Today is my son’s birthday. He’s a dad now, with two little ones of his own, and yes, I watch my baby hold his babies and I wonder how we got from there to here so quickly. Of course, I was warned. By my mother and grandmother and aging aunties; I was told to gather the tender moments from the childhoods of my two children and hold them close because they would fly by. And I tried, I really did. But there was housework to do and bills to pay, a marriage to maintain and health problems to overcome, and before I knew it I was sitting in a hospital waiting room looking forward to holding my new granddaughter in my empty arms. The greatest joy of being a grandparent is that you get one more chance to honor the precious days of childhood as you watch your grandchildren grow up, and as an added bonus, you do it armed with a good night’s sleep and a little more wisdom. I think of my mother on days like today, dancing with Andy at his wedding 6 years ago, her head on the shoulder of her first grandchild and I know exactly what she was thinking…how did we get from there to here so quickly?
Getting lots of use out of the pool during this hot, hot summer. That’s my sister’s granddaughter in the warm and wooly Dora hat. It was 90 degrees outside but she insisted on wearing it, even in the pool! I’ve been reading quite a bit this summer, doing some writing again, and working toward self-publishing one of my books. Favorite Aunt Janet keeps asking me about my novels and bugging me to, “put something in print so I can actually hold it in my hands and read it!” So that’s what I’m going to do, but don’t tell her, I want her to be surprised when she opens a package from Amazon next month and pulls out my book!
Last Sunday while on our butterfly hunt, my husband and I came across these handsome fellows grazing in a nearby field. They are African Watusi, and I couldn’t help but wonder how they have adapted to our harsh Michigan winters coming from such a warm, dry climate. The lazy days of August are coming to a close here but they are feeling much more like the cool crisp days of October and I’ve caught myself saying at least it’s not snowing several times already! I do believe that my life would be much easier, happiness much closer at hand, if I could adapt to change like the beautiful horned cattle in the photo above apparently have. I want to learn to embrace not only the crazy weather patterns here in Michigan, but also the roller-coaster ups and downs of this thing called life. In two weeks I’m turning fifty and the one year anniversary of my mother’s death is coming up at the end of September. I can’t believe I’m that old and that my mom has been gone for a year already. I’ve never been very good at accepting change, at “going with the flow” as they say, but I’m making a real effort to improve on that skill. I have to of course, because change is inevitable in every life and as we grow older the ride only speeds up and those peaks and valleys only grow taller and much deeper. My birthday gift to myself is going to be to learn to let go, to put my hands up in the air, feel the wind on my face, and enjoy the rest of the ride for as long as it lasts:)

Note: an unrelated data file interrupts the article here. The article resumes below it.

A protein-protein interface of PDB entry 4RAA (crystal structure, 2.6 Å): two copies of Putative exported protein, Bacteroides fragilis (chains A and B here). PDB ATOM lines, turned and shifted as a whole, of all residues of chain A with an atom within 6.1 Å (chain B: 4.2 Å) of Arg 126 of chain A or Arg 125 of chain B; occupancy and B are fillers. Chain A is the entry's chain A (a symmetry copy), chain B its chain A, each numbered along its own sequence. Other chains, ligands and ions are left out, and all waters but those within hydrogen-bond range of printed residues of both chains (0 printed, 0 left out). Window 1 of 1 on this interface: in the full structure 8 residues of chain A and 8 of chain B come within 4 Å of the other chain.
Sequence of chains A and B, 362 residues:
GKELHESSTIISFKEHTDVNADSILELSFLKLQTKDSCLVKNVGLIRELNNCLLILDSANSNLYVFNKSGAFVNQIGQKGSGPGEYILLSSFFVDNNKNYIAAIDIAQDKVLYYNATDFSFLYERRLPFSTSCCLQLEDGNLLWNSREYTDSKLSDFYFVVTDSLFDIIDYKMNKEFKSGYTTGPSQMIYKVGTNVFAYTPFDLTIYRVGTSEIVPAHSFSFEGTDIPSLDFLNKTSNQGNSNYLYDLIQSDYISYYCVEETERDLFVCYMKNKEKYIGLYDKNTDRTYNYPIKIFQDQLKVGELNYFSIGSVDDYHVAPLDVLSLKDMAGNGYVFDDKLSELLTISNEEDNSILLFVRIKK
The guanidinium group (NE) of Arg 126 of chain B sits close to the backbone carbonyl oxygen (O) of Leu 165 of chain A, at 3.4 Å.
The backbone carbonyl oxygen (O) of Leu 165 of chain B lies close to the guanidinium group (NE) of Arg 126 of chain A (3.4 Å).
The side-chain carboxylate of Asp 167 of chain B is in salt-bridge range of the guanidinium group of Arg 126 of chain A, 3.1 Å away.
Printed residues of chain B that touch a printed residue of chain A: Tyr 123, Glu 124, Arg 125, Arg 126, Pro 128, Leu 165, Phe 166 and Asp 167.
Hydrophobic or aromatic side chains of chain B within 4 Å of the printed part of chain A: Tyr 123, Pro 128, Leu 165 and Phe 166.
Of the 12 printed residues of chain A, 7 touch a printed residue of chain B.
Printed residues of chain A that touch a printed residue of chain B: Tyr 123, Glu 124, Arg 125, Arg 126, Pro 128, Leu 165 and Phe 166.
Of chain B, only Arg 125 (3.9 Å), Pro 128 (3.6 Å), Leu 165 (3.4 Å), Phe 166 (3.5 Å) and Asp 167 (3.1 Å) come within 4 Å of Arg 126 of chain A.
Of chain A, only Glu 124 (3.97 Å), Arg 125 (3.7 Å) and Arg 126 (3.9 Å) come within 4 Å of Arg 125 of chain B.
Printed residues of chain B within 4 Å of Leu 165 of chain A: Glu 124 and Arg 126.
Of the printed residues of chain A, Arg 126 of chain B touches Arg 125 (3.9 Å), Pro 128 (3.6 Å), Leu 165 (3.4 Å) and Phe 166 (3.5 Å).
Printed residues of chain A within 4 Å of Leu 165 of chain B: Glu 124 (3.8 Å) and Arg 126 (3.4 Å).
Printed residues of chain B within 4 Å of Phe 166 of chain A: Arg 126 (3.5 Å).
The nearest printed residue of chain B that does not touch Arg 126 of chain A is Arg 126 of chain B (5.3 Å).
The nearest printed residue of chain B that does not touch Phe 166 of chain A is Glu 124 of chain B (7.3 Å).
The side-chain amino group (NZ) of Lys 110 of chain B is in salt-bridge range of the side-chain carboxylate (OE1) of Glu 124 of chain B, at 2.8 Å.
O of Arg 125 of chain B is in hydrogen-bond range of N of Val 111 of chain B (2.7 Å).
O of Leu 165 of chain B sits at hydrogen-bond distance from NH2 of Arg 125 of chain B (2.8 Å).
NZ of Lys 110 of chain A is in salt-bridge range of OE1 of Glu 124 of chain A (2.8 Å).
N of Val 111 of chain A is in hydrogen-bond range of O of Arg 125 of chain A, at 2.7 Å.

It’s not so much that we’re afraid of change or so in love with the old ways, but it’s that place in between that we fear . . . . It’s like being between trapezes. It’s Linus when his blanket is in the dryer. There’s nothing to hold on to. ~Marilyn Ferguson
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Okay, so right after Brooklyn was born I felt like I should write a heartfelt, touching, tear producing post about the instant joys of becoming a grandparent. But as wonderful as this week has been, the truth is, I felt a little numb, almost like I was stuck in a dream and any minute I’d wake up, and poof! Meagan would still be pregnant and we’d still be waiting for a baby. I was feeling kind of bad about the way I felt, like I was already failing as a grandparent until Doug expressed the same feelings. I’m not sure why it affected us like this. We’re guessing it may be because we’d been waiting for Brooklyn since the kids lost unborn baby Kiley last spring. Basically this child has been anticipated for eighteen long months, during which time we also lost my mother to a terrible, year long illness.
Years ago, Andy once told me how to remember which direction tightens and which one loosens things; righty-tighty, lefty-loosey. Now when I go out to water my flowers and I turn the hose spigot on and off, I often say it silently to myself, righty-tighty, lefty-loosey and I’d begun to wonder if it was possible for our emotions to turn on and off in the same way. I suppose I was expecting a lightning bolt of happiness to strike me the moment I held Brooklyn for the first time at the hospital, that my newfound love for her would wake me up, would fill me up and make me believe that I actually deserved to be happy. But Doug and I both left the hospital the day she was born in a bit of a daze.